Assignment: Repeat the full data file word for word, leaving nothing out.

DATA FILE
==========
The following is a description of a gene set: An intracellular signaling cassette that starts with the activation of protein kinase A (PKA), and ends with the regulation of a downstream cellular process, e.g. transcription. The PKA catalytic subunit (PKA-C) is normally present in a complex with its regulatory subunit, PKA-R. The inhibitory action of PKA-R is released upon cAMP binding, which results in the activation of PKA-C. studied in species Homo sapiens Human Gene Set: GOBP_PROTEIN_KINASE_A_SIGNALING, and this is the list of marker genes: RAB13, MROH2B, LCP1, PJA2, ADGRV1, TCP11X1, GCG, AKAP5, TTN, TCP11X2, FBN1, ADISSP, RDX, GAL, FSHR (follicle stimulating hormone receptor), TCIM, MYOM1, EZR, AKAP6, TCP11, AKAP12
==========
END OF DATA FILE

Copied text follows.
The following is a description of a gene set: An intracellular signaling cassette that starts with the activation of protein kinase A (PKA), and ends with the regulation of a downstream cellular process, e.g. transcription. The PKA catalytic subunit (PKA-C) is normally present in a complex with its regulatory subunit, PKA-R. The inhibitory action of PKA-R is released upon cAMP binding, which results in the activation of PKA-C. studied in species Homo sapiens Human Gene Set: GOBP_PROTEIN_KINASE_A_SIGNALING, and this is the list of marker genes: RAB13, MROH2B, LCP1, PJA2, ADGRV1, TCP11X1, GCG, AKAP5, TTN, TCP11X2, FBN1, ADISSP, RDX, GAL, FSHR (follicle stimulating hormone receptor), TCIM, MYOM1, EZR, AKAP6, TCP11, AKAP12